I believe I have mis-named my unbound.conf file, to pi-hole.conf inside the unbound directory

Hello,

I understand I post quite a bit, some days I may not post as much, but with free time, may as well brush up on these tools.

So, I have a pi-hole.conf file inside of my unbound directory. I don't believe this is traditional, and I may have named it unintentionally.

So, the path the pi-hole.conf is:

/etc/pihole/pihole-FTL.conf

unbound conf file name:

/etc/unbound/unbound.conf.d/pi-hole.conf

I can't imagine this makes any sense, especially not to me. In that unbound folder, I have option in my file such as

loopback IP

and

port: number (for unbound)

dnssec

prefetch

num-threads

So this is clearly for unbound. So what would be an appropriate filename, as

/etc/unbound/unbound.conf

Just has a few lines in comments, and

include-toplevel: "/etc/unbound/unbound.conf.d/*.conf"

I find this slightly confusing, but I think I can just rename this to

unbound.conf, inside the conf.d folder, would this be a workable solution?

Not necessary.
You can read about these additional config files that will be loaded/included on unbound startup, like for example that pi-hole.conf file, on the man page:

pi@ph5b:~ $ man unbound.conf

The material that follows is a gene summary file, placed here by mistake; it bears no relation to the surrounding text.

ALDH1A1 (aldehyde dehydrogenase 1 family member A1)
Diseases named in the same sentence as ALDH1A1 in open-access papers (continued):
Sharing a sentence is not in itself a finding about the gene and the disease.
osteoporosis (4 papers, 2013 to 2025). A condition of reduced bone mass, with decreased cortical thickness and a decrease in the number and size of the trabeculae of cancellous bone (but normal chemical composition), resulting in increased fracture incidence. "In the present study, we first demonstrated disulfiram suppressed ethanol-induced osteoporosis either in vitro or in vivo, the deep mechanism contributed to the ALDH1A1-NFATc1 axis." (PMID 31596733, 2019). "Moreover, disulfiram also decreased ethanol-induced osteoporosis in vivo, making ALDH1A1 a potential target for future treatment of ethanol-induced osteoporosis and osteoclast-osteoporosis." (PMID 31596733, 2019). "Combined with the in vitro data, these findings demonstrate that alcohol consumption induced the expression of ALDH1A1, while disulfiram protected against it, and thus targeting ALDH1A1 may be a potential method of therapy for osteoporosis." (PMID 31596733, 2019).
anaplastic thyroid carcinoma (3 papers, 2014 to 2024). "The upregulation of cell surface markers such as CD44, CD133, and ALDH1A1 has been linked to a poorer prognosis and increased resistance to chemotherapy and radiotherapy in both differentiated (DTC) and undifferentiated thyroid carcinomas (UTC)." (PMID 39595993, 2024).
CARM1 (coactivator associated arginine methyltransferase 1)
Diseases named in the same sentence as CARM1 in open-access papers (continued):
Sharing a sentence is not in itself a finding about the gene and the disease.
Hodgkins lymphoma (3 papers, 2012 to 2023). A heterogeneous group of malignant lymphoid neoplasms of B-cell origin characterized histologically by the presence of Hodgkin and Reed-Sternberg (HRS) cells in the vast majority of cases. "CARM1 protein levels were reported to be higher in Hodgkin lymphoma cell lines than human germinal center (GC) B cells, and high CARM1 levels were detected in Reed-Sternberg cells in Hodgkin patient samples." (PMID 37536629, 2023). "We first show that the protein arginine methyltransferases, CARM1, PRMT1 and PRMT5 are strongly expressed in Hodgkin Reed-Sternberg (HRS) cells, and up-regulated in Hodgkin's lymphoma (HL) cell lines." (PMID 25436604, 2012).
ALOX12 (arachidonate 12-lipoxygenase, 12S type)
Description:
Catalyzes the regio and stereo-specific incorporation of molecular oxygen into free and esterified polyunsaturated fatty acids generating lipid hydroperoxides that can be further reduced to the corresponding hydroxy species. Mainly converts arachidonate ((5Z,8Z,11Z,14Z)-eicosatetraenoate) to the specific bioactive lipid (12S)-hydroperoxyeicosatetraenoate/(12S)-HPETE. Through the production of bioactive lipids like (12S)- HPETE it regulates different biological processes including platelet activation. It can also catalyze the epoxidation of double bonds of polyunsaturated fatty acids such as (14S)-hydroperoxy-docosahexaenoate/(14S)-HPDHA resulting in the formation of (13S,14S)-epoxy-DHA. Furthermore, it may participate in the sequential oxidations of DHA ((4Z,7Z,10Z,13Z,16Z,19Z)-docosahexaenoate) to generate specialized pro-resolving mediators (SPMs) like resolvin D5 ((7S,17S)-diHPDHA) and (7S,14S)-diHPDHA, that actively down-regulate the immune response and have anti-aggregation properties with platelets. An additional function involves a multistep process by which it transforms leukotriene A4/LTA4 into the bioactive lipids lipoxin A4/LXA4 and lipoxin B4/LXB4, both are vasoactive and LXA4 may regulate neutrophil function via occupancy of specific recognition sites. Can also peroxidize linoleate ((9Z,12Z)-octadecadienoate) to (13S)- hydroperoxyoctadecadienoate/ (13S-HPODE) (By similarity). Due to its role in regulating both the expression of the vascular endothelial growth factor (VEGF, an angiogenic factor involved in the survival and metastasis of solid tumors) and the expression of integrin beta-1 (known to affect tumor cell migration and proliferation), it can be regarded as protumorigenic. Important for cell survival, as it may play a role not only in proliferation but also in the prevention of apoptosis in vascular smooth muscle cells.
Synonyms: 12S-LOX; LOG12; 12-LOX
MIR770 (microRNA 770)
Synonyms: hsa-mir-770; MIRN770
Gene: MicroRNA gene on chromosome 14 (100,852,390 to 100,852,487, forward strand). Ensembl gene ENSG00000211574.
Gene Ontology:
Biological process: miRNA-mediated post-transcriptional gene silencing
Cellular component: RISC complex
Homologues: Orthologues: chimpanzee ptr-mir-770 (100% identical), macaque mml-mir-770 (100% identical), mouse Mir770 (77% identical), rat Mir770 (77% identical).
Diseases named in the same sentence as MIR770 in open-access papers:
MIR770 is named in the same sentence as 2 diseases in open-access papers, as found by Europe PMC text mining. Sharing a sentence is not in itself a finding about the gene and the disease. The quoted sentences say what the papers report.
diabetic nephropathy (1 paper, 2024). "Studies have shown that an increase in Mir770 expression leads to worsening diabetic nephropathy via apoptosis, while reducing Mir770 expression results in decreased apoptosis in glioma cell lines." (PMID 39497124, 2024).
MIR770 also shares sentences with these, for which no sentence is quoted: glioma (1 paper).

[..]
FILE FORMAT
       There  must be whitespace between keywords.  Attribute keywords end
       with a colon ':'.  An attribute is followed by a value, or its con‐
       taining  attributes  in  which  case it is referred to as a clause.
       Clauses can be repeated throughout the file (or included files)  to
       group attributes under the same clause.

       Files  can  be included using the include: directive. It can appear
       anywhere, it accepts a single file name  as  argument.   Processing
       continues as if the text from the included file was copied into the
       config file at that point.  If also using chroot, using  full  path
       names  for the included files works, relative pathnames for the in‐
       cluded names work if the directory  where  the  daemon  is  started
       equals  its chroot/working directory or is specified before the in‐
       clude statement with directory: dir.  Wildcards can be used to  in‐
       clude multiple files, see glob(7).

       For  a more structural include option, the include-toplevel: direc‐
       tive can be used.  This closes whatever clause is currently  active
       (if  any)  and  forces the use of clauses in the included files and
       right after this directive.

This isn't in an unbound directory. This is the correct location and name for the FTL configuration file.

This is the correct location and name for the unbound configuration file we provide in our guide.